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Image Rights: Jan Kobel

Professor, no other school has enjoyed as much influence on modern architecture and art as Bauhaus. Which ideas lie behind the movement?

Harald Kegler: In fact, Bauhaus is perhaps the most fascinating and significant art school of the 20th century. It is based on various trends such as the art schools in Vienna and the reform movement in England. Bauhaus has retained its allure to this day for numerous reasons: first, it developed a pedagogical and didactic programme that had a significant influence on the development of art schools. But the essence of Bauhaus is that it saw art not merely as an aesthetic platform, but as a social utopia. The aim was to conceive of a new society that appeared desirable through the medium of art.

What precisely is meant by this utopia?

Harald Kegler: Utopian ideas mean reflecting on fundamental elements and presenting these thoughts to the public using art. Bauhaus was founded in 1919 by Walter Gropius in Weimar. It was a new art school aiming to bring together life, handicraft and art under one roof. In contrast to his successor, Hannes Meyer, Gropius did not pursue a political agenda. It was only with Meyer, the second Bauhaus director from 1928 to 1930, that social construction took centre stage. Together with his students, who even worked on construction sites themselves, he created balcony access buildings in Dessau and pursued a cooperative model. Aligned very much to the left politically, a socialist, communist society was certainly his primary objective. He tried to achieve this through architecture and a cooperative movement.

Deutsche Wohnen’s four UNESCO World Heritage sites were built in the Neues Bauen style. How are Neues Bauen and Bauhaus actually linked?

Harald Kegler: ‘Neues Bauen’ is a collective term that was coined for the architectural movement of the 1920s; Bauhaus is a subsection of this. Bauhaus is of course a significant factor in Neues Bauen thanks to its protagonists – most notably the Bauhaus directors. But other architects like Bruno Taut have built a lot more, especially when it comes to the estates of Berlin Modernism (Siedlungen der Berliner Moderne).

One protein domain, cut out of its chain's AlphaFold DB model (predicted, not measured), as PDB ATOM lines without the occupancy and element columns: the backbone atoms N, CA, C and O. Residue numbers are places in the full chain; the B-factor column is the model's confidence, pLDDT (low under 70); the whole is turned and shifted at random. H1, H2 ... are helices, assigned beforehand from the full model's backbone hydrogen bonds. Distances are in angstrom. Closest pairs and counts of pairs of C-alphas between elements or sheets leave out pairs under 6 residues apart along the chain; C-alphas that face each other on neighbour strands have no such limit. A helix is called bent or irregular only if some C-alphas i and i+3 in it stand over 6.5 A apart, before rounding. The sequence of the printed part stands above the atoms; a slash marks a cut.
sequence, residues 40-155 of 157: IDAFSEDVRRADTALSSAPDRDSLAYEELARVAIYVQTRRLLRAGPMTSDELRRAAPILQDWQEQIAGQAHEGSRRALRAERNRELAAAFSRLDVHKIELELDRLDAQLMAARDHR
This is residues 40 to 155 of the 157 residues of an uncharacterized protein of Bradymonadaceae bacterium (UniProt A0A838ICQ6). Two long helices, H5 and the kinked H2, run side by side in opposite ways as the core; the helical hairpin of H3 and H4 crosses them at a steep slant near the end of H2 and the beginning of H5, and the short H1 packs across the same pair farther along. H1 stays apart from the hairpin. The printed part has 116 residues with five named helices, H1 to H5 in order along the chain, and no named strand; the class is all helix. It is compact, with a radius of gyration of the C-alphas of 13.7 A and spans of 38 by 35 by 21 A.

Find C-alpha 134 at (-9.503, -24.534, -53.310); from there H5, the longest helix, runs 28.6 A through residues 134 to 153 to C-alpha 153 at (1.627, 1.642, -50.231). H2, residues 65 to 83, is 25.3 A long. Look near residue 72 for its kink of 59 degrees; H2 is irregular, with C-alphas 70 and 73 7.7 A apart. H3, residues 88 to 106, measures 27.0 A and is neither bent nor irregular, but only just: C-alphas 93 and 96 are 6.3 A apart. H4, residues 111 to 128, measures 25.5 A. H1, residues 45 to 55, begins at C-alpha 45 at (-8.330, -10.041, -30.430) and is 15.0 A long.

Why was the Neues Bauen style so pioneering for social housing construction?

Harald Kegler: The social component played a crucial role in Neues Bauen. Large cities such as Berlin, Frankfurt and Hamburg, as well as smaller ones like Dessau and Karlsruhe, feature a large residential portfolio in terms of Neues Bauen. During the post-war housing crisis, these cities had a huge social responsibility and therefore established local economic structures themselves. Their mayors explicitly promoted Neues Bauen as an architectural form for socially oriented housing construction. The large estates were built with local funding by local companies, but also by cooperatives, and employed the modernist architectural style.

Overall, it was a very economical construction technique. And Bauhaus attached a great deal of importance to keeping rent low thanks to low construction costs.

To what extent has Bauhaus or Neues Bauen shaped Berlin’s architecture?

Harald Kegler: This was thanks to the people, on the one hand: Gropius himself worked in Berlin and contributed on some of the estates. Ludwig Hilberseimer, who taught urban planning at Bauhaus, had even more radical ideas for the reconstruction of Berlin into a vertical city, a high-rise city. His suggestions echoed far beyond their time and were often heavily criticised during the post-war years. But with it, he forced discussion and therefore fuelled the housing construction debate.

Alongside Vienna, Berlin was perhaps the most important city in Europe to drive social housing construction. It is astonishing what was developed within the space of a few years in the 1920s. Estates, airports, the U-Bahn, the Westhafen, the Funkturm and much more. Art enthusiasts and architects came to the city to learn from Berlin – both in terms of its architecture and the organisation of a municipal building industry and urban planning.

In the Deutsche Wohnen portfolio, there are four estates of Berlin Modernism (Siedlungen der Berliner Moderne).

Harald Kegler: Yes, Deutsche Wohnen is the custodian of this magnificent heritage. I think it is wonderful that the Berlin estates are also being appreciated within the context of the Bauhaus anniversary because they are linked – both architecturally and through the social component apparent in these estates.

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